Win-loss reports can provide remarkably valuable insights into the mind of your prospects and the ways in which they make their buying decisions.
- When you loose, it was because your price was too high or your product lacked key functionality.
- When you win, it was all down to the strategy and skills of the salesperson.
Either way, you’ll never learn what the prospect really thought, because prospects lie to sales people – they can’t help it – or they reflect on their post-purchase priorities rather than the things that influenced their decision if, what and how to buy.
It’s also likely that the most attention is paid to the closing stages of the sales process – rather than the often more illuminating questions of what triggered the prospect’s search for a solution in the first place, what they thought they were looking for, and who they turned to for advice.
It’s nigh-on inevitable that nothing new or of any value will be learned from a sales-led win/loss exercise. That’s not to say, of course, that the exercise of understanding your prospect’s buying process isn’t critical – just that there has to be a better way.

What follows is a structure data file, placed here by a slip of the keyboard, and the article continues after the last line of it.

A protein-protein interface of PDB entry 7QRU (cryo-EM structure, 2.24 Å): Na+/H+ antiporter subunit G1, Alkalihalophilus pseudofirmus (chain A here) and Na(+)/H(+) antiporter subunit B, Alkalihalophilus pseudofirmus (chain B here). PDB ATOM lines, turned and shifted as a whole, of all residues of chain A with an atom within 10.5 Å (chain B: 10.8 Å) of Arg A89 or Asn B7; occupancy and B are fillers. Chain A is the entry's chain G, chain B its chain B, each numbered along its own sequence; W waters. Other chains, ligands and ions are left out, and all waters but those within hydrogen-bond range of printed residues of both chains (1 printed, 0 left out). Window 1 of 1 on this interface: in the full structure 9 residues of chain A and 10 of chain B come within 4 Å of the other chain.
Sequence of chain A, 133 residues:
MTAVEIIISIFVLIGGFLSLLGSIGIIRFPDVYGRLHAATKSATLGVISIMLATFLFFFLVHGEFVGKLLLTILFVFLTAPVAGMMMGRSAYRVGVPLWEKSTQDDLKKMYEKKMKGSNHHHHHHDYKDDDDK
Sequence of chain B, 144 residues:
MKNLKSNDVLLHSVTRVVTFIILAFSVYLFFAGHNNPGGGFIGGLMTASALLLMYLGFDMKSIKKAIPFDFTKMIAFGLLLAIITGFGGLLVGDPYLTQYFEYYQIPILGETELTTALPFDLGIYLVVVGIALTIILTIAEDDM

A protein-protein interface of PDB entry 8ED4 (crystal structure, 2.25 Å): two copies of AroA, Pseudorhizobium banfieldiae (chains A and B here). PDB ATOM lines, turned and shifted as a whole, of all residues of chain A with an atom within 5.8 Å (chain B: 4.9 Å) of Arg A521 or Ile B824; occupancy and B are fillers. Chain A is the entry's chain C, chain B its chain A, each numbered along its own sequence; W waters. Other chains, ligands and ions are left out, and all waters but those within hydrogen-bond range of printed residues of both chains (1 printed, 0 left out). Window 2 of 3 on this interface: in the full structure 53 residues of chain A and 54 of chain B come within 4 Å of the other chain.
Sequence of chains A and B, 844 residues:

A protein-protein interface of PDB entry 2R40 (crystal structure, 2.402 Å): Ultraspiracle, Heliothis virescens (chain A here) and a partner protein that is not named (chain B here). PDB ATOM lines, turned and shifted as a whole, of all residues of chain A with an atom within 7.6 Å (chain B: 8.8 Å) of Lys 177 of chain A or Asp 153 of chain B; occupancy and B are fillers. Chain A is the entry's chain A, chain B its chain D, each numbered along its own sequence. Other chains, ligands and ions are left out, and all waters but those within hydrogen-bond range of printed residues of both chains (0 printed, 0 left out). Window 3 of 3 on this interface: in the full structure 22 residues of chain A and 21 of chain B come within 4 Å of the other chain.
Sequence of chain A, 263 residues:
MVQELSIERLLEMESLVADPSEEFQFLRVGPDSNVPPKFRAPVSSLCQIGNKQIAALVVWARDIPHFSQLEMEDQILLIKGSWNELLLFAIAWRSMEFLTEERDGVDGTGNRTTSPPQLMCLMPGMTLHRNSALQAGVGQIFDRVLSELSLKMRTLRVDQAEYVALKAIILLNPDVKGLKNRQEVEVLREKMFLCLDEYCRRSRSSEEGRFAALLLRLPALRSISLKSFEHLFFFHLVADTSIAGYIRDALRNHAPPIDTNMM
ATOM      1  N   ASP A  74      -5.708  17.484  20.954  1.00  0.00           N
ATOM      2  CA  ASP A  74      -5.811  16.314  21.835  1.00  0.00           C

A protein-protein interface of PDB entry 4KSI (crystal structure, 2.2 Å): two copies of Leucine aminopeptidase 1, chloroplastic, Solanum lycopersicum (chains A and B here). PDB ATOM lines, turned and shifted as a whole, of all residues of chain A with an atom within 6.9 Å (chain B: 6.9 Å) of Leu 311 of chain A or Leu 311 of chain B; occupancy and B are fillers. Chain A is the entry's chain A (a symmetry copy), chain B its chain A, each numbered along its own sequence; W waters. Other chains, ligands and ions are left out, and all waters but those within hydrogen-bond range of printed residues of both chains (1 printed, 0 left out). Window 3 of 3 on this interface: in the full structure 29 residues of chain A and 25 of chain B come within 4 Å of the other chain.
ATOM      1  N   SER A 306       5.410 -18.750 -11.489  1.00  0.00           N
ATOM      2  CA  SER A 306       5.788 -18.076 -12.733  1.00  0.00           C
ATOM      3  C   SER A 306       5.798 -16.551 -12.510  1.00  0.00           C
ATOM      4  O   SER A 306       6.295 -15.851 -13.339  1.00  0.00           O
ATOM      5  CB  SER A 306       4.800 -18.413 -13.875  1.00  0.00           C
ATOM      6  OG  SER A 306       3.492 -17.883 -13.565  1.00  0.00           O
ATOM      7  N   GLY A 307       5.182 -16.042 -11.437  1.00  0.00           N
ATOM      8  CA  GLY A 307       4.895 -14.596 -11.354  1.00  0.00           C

First, conduct the win-loss analysis as a structured conversation – not a questionnaire – that encourages the prospect to recall what caused them to start searching for solutions in the first place.
Second, seek to understand how the prospect approached the problem solving process – who was involved, and who did they turn to for advice?
Third, having identified potential solutions, how did they go about getting their organisation to accept the need for change – or if the deal ended in “no decision”, what were the barriers to change?
Finally, think seriously about having an external facilitator conduct the conversations. It prevents the prospect’s answers being filtered by any preconceptions or vested interests, and almost always results in more truthful – and therefore useful – answers.